Reviewed by South Broadway Press Editor, Brice Maiurro
Agnes Vojta’s full-length poetry collection, The Eden of Perhaps, finds itself welcomed into a lineage of poets existing in liminal spaces. In an early poem in the collection, What If, Vojta asks the reader “what if the answer is not here/there, either/or, but both, between, and?” In our society, plagued by othering, perfectionism, and divisiveness, Vojta’s poems continue to ask the right questions all throughout the collection.
I believe it is often the work of a poet to consider grey space. This may feel contrary to what someone thinks of when they think of a poet, self-assured and convicted, preaching their gospel or anti-sermon to an enraptured audience, but there is often more truth when a poet brings along a healthy sense of humility. Poets like John Brehm speak to and curate collections on impermanence. In a 2020 episode of the podcast Between the Covers, Pulitzer Prize recipient Natalie Diaz encourages the acknowledgement of not understanding, or even misunderstanding. Ocean Vuong, in his poem Someday I’ll Love Ocean Vuong shares with the reader “the most beautiful part of your body/ is where it is headed.” Many great poets have learned to walk the tight rope of transition, to balance on the line of maybe.
I was particularly stricken by Vojta’s poem, Atonement:
Sometimes I wish I belonged
to a religion that practices confession.
I can walk in the forest and confess to the trees,
kneel by the river and whisper to the water,
stand in the field and shout to the sky –
but who will pronounce me shriven?
I have to prescribe my own penance,
whip my body to exhaustion to drown out
the mind’s self-flagellation,
and wait for the unpromised peace.
Being raised Catholic, I am no stranger to this attitude of religious penance that Vojta brings forth in the four short stanzas of Atonement, but though she mentions at times she longs for this space of confession, she ultimately settles, or unsettles, in the uneasy space of waiting “for the unpromised peace.” Vojta’s style at times reminds me of the beloved American poet Mary Oliver. An iceberg—in the sense that often below the surface of the deceptively simple words is ten secret tons of depth. Vojta is something of an iceberg herself. In Atonement, she seems to remind us that religion may present us some feeling of closure, but where a truth lies is in understanding that no peace is promised. These are the words that could shake a world free of the imprisonment of ignorance and return us to a shared experience of unknowing.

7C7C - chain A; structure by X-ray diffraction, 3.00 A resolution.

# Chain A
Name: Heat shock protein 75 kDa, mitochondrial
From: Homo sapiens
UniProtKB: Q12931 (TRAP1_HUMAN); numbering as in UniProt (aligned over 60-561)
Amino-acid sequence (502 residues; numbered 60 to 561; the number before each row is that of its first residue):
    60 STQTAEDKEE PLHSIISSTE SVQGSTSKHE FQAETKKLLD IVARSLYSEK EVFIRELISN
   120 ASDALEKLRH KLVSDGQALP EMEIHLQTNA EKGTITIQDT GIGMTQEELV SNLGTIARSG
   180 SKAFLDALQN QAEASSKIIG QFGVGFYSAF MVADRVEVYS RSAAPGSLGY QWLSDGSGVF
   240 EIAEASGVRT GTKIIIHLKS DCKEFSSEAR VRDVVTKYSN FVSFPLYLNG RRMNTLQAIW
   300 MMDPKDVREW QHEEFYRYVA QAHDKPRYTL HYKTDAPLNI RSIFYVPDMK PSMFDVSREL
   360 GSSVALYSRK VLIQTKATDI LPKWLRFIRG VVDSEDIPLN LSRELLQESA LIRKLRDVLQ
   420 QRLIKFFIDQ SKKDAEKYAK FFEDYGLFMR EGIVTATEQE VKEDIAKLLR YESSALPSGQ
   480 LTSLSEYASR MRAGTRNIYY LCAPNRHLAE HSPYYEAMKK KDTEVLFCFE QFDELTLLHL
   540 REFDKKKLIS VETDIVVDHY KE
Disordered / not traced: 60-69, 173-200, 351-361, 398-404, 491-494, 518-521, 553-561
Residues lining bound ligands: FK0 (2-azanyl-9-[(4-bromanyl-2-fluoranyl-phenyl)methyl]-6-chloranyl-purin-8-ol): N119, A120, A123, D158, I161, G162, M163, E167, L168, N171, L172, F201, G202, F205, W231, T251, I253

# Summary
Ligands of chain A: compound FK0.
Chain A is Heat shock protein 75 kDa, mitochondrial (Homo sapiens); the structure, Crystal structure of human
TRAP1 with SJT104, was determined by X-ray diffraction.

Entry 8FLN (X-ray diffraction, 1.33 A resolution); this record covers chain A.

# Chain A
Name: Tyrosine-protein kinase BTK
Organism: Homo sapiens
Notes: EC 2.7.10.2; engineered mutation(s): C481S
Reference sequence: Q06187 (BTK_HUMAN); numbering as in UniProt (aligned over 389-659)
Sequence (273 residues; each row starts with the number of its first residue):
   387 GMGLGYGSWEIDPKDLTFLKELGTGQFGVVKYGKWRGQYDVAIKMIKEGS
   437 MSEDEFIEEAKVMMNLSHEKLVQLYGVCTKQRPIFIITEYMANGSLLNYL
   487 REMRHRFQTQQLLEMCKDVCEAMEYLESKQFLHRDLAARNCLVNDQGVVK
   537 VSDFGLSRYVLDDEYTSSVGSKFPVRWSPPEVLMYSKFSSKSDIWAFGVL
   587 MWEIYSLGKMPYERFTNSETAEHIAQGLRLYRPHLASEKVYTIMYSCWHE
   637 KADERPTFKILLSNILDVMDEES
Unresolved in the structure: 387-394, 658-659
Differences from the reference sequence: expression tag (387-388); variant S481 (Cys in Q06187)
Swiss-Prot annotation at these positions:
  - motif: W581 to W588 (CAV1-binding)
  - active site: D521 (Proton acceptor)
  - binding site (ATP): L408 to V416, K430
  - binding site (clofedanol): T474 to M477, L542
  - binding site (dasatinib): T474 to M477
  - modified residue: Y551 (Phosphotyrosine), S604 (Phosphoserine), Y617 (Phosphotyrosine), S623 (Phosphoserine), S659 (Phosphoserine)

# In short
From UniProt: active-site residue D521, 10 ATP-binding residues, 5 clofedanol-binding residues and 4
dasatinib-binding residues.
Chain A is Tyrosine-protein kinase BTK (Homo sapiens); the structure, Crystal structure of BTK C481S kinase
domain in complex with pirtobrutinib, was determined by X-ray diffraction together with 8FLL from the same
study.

The book is brimming with bop after bop. In Seeds of No Return, Vojta, in a kind of magic, bans “the word never” from her mind. In Accomplished Hamster, Vojta manages to turn the cute allegory of a hamster on its wheel into a dark social commentary on hopelessness. Vojta’s poems are no stranger to humor, but they wield it like a knife. In Greeting Cards They Don’t Make, Vojta stands on her soapbox to announce the world’s lack of a greeting card that appropriately states inside “I hope the bastard rots in jail.”
It seems to me that Vojta must live her life as a student to poetry, often passing through the world with dreamer’s eyes. Finding compassion in the dying words of the Mars rover, Vojta creates a beautiful eulogy for a robot in My Battery is Low and It’s Getting Dark. Vojta hoists a feminist fist of dissent that RBG would applaud throughout the collection, including a disruptive reworking of such classic, albeit dated, fairy tales as Rapunzel and Sleeping Beauty.
What’s refreshing about Vojta’s Eden of Perhaps is that it is, in fact, a collection. The poems are in conversation with each other, coming together like a multitude of seeds in the juiciest most pungent pomegranate you’ve ever eaten, unapologetically dripping all over the blueprint of a broken society.
Having read Vojta’s poems, I find myself more willing to say “I don’t know” as I move through my daily life, and while this may sound like some kind of defeat to some, for me it’s a nice walk through the garden in an imperfect Eden that feels more real than anything that they are trying to sell us.
The Eden of Perhaps was published by Spartan Press and is available for purchase here.